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The ABC’s of The Barber of Seville

Josh Borths – February 14, 2018

The Art of Comedy...

(Commedia dell’Arte) is the style of improvised comedy that traveled across Italy from the 16th-19th centuries. It laid the ground work for our modern, comedic sensibilities and can be found in contemporary classics such as Charlie Chaplin flicks, Bugs Bunny cartoons, and Saturday Night Live sketches. Commedia was traditionally performed in mask and featured specific stock characters in a variety of scenarios. All of the characters in Italian comedy—including The Barber of Seville—are based on the stock commedia archetypes such as Pantalone, the Doctor, the Young Lovers, the Old Lovers, etc. and feature physical performances including jugglers, acrobats, etc. Unique to Commedia performance, the actors assume the audience exists in the world of the show. There is no “forth wall” in commedia as performers compete for audience support, with the public acting as referee.


was the famed French writer of the play The Barber of Seville. The first play of a trilogy including The Marriage of Figaro and The Guilty Mother, The Barber of Seville was an important work credited with fanning the flames of the French Revolution. Although it may not appear provocative to modern audiences, this play cycle gave voice to the discontentment of lower classes and advocated upending social norms. While much of the incendiary dialogue from the play was cut when adapted for the operatic stage, its progressive politics can still be traced through the character of Figaro and the opera’s distain for the aristocracy. Even the Count Almaviva, a member of Spain’s upper class, hates his aristocratic roots and disguises himself as a poor student in order to win the love of Rosina on his own merits. Beaumarchais “practiced what he preached,” and throughout a controversial and sprawling career became an advocate and arms dealer for the American colonists, helping secure victory against the English in the American Revolution.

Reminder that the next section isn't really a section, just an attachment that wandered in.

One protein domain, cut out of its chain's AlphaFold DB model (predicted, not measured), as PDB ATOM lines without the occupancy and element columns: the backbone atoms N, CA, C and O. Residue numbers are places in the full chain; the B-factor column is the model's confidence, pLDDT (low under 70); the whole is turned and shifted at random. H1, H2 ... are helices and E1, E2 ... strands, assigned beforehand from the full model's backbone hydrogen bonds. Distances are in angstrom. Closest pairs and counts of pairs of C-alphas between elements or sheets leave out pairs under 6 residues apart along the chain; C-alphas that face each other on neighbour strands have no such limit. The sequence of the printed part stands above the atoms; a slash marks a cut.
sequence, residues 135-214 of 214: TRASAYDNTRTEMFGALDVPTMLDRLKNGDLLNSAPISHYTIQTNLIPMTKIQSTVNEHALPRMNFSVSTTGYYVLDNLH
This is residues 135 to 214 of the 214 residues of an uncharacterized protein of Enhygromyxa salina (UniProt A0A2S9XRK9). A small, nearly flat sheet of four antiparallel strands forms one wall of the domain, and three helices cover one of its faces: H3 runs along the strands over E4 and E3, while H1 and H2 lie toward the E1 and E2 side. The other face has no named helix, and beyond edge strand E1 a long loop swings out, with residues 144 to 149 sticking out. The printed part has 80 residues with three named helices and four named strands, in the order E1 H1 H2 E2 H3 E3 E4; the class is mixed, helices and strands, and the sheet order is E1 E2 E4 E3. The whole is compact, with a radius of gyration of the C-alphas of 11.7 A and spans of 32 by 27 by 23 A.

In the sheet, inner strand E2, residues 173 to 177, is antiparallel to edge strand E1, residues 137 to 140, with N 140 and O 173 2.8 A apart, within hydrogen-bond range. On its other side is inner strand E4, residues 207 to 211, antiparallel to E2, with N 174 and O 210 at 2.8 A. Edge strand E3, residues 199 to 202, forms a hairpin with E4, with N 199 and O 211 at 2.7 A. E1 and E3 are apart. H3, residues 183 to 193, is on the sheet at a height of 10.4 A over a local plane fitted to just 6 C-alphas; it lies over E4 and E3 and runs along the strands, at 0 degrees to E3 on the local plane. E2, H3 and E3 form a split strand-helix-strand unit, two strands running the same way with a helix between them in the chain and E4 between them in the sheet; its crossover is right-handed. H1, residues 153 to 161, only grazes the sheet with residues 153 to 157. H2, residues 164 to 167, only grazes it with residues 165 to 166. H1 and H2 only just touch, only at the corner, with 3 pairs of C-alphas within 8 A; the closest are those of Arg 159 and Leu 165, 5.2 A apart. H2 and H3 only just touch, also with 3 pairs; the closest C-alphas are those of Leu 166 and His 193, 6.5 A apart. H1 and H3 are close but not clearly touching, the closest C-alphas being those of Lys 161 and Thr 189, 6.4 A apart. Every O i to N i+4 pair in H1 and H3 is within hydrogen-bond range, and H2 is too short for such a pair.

Bel Canto opera...

is the musical style encapsulated in the works of Rossini, Donizetti, and Bellini throughout the first half of the 19th century. Literally meaning “beautiful singing,” bel canto opera emphasizes singers, giving them freedom to improvise and show off their skills. In bel canto opera, the libretto and orchestra exist to support and accompany, hence its reputation for utilizing silly plots. Since these operas were written quickly—legend has it that The Barber of Seville was composed in only 13 days—they relied heavily on musical formulas and conventions. For example, almost every aria is structured the same way: cantabile, tempo di mezzo, and cabaletta. The cantabile is slow and lyrical, emphasizing the grace and pathos of the singer. In the tempo di mezzo, something dramatic changes triggering the fast cabaletta. The cabeletta, deriving from the Italian word for running horses, displays the vocal fireworks of the singer, propelling the action forward. This music is versatile and flexible, allowing bel canto composers to borrow from themselves. They often appropriated existing melodies for different dramatic situations. For example, the overture to The Barber of Seville, which usually conjures images of Bugs Bunny’s antics, was originally written for a serious opera called Aureliano in Palmira. Possibly meant to depict the terror of the Syrian people as the Roman Emperor Aurelius lays siege to Palmyra, this overture is abstract and devoid of specific intent. This untethered quality has allowed for new interpretations for more than 200 years after the overture’s initial composition.

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